This is a part of the official "fietssnelweg", yet there's no facilities whatsoever, no lane, no path, no nothing. And I can tell you that the googlecar was there on a quiet day. Weekday mornings this place is a mess, with buses, trucks, trailers, everything. And it's not like you can stick to the right side of the road. Where that big truck is in the photograph is where you're expected to cross oncoming traffic and make a left turn. But wait, there's more:,4.331974&spn=0,359.967856&z=15&layer=c&cbll=51.999749,4.331836&panoid=ejJqIEXxNfH1xF2fBN7T7g&cbp=12,55.29,,0,5
200m up the road we come to this nice bicycle bridge (it's visible on the previous photo), built for the Fietssnelweg, and although it's nice and safe, I would point to the fact that I'm crossing the same road for the third time in a 1000m stretch. That's absurd. Plus, it irritates the hell out of motorists, something I can do without.

As we cycle into Delft on our "fietssnelweg", we encounter conditions like these:,4.335351&spn=0,359.967856&z=15&layer=c&cbll=51.997849,4.335604&panoid=sf_lUS0J35Po5X41J3id7g&cbp=12,74.17,,0,5

and this:,4.352088&spn=0,359.967856&z=15&layer=c&cbll=52.001298,4.351935&panoid=SY7IDfR69DsmP9gFYS-xjQ&cbp=12,58.42,,0,5

Not bad, but hardly worthy of the Fietssnelweg moniker.

And how's this for subjective safety:,4.36059&spn=0,359.967856&z=15&layer=c&cbll=52.0056,4.360448&panoid=lxGAWY1gXqyRCuEGv2Em3Q&cbp=12,50.23,,0,5
The red car subtely parked in the middle of the cycle path is a nice touch. Again, this is a very busy route with lots of high speed traffic.

I don't mean to rain on anyone's parade, and most of this route is at least acceptable as a run of the mill bicycle path, but to call this a bicycle highway is pure hubris. If this is the standard we're aspiring to, than it's no wonder the people from Copenhagen have no trouble calling themselves "Bicycle Capital of the World". At least they've got the attitude right.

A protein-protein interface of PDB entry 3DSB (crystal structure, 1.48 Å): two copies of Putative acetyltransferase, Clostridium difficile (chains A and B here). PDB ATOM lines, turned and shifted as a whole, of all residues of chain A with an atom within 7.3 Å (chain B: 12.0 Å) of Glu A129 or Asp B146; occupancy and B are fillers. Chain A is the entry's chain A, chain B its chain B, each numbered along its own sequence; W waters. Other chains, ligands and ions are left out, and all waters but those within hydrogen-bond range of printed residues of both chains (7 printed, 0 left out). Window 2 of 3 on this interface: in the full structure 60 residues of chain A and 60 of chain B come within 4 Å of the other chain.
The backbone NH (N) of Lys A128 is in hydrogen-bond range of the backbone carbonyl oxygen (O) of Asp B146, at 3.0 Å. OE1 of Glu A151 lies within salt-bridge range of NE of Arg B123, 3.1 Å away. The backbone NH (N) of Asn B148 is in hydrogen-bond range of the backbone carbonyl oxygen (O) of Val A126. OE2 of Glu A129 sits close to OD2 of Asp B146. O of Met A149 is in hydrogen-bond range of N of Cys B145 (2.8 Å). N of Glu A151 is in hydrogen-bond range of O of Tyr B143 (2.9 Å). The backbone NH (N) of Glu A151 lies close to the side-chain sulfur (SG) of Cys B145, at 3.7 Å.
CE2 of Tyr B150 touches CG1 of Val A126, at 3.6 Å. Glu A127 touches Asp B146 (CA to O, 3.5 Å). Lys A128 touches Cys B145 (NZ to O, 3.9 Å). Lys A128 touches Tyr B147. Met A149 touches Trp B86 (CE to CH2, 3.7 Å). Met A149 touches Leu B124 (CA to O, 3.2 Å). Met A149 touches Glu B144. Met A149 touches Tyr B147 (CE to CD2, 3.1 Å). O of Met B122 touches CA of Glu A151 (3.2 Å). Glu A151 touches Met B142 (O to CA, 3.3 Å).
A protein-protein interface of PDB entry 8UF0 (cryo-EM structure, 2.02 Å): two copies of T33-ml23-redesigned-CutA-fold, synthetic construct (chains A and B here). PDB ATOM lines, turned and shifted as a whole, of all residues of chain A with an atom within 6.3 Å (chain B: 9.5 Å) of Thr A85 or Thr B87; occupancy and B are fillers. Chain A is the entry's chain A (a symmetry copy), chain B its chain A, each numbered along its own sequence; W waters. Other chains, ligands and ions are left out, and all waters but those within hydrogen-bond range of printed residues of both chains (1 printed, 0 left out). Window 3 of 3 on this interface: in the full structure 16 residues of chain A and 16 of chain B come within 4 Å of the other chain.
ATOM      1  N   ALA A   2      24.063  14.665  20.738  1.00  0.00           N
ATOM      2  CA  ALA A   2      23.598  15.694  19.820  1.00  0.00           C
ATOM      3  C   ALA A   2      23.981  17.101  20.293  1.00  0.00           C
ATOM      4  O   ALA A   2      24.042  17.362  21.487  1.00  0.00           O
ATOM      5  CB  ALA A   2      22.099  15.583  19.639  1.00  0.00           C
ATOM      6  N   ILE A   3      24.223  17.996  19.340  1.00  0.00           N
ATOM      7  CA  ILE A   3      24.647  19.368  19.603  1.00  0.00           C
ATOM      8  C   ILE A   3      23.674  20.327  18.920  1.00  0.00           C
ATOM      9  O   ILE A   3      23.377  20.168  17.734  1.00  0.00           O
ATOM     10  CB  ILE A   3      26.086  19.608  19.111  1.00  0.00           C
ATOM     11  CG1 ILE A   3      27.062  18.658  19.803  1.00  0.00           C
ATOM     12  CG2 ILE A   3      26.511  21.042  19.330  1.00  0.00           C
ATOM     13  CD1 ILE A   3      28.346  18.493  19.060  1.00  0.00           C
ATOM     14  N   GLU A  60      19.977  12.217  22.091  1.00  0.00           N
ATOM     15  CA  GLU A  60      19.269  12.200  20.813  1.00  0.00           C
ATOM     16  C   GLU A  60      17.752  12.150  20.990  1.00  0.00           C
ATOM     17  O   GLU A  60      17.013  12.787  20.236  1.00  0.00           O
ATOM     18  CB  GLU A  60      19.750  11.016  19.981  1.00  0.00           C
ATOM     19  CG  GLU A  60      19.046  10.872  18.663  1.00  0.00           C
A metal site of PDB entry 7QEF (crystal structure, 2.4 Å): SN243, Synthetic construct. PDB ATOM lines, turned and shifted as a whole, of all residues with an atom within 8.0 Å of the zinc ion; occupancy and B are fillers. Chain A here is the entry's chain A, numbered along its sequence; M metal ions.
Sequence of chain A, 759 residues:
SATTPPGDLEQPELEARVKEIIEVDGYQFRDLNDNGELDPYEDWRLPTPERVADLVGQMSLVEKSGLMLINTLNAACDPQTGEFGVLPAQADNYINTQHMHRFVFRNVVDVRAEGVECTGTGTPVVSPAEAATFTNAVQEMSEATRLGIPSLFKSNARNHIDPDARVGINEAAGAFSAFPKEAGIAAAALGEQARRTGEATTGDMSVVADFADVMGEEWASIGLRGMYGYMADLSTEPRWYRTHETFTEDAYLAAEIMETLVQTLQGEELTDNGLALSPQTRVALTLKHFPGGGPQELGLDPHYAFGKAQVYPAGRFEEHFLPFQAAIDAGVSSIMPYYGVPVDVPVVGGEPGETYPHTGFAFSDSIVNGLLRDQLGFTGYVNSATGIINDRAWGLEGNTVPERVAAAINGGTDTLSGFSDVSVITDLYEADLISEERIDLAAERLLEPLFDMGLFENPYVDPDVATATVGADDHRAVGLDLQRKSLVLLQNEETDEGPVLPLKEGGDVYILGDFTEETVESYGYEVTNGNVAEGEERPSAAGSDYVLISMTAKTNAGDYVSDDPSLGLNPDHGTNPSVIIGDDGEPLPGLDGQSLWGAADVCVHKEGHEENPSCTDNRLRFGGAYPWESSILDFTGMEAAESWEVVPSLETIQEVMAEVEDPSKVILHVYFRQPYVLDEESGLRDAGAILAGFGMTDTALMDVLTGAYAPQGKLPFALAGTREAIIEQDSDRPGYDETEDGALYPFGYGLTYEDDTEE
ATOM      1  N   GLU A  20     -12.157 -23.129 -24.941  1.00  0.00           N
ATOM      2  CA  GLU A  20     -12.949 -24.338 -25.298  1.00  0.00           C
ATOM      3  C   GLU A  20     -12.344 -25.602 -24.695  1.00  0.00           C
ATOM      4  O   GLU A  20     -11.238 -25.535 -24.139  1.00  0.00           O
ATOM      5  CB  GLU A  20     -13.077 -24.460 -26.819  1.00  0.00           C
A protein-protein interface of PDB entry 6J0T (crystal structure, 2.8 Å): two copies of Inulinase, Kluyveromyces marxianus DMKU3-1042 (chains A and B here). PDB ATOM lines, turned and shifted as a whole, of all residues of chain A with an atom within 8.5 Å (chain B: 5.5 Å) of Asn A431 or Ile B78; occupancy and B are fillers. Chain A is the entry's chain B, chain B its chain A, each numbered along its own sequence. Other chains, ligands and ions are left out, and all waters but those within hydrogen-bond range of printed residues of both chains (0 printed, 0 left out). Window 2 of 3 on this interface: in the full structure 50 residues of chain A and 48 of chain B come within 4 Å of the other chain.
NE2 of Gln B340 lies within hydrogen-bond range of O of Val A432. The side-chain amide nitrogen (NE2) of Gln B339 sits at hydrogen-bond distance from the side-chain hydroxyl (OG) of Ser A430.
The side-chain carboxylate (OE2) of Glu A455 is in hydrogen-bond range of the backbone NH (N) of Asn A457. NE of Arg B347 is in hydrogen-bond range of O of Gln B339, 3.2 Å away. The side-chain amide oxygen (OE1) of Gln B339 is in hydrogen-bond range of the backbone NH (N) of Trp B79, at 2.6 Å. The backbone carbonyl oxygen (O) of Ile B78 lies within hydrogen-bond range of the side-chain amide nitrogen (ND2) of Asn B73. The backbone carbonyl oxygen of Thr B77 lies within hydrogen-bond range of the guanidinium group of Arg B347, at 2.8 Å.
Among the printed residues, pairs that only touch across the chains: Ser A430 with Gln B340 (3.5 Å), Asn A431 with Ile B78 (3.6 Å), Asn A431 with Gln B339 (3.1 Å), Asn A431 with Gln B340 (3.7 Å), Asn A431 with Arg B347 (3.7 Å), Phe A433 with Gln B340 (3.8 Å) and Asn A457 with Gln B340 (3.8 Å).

Kevin Love said...

Myself and many other people in Quebec used (and are using) La Route Verte for commuting every day.

Outside of Quebec, in the English-language media, Route Verte gets a large share of tourism adverts.And that's OK; there are far worse things to do for recreation.

But for the people of Quebec, it is a commuter and transportation facility that provides a fast, direct cycle route through and between major cities and towns.

David Hembrow said...

J.. I understand entirely why you complain. What you show is less good than should be expected in the Netherlands and certainly not up to the standard for a fietssnelweg.

However, you're being selective and showing the worst parts of a route many km in length. Do have you any idea how good your examples of bad things look through the eyes of people elsewhere ? There are few places that I ever visited in the UK which had infrastructure of that standard, and none which had cycling on the level which you see in even those views.

As for Copenhagen... Don't expect them to be doing better, except at the marketing. They've not achieved the cycling targets that they set for themselves, and despite the bluster they most certainly do not have anything like the highest cycling rate in the world.

You can see why Copenhagen still struggles in photos and videos from the city. e.g. this one. Have you ever seen a cycle path end like this in NL ? How exactly do you make a left turn ? Where are the lights to give priority to cyclists ?

Neil said...

"How exactly do you make a left turn?" - as explained in the text alongside the video.

"A cyclist planning to turn left will cross the intersection, staying to the right, then turn and line up with the traffic on the crossing street, "

David Hembrow said...

Neil: It was a rhetorical question... But it's hardly the essence of efficiency, is it ? Nor safety. The merging of straight on cyclists with right turning drivers is quite astonishingly bad.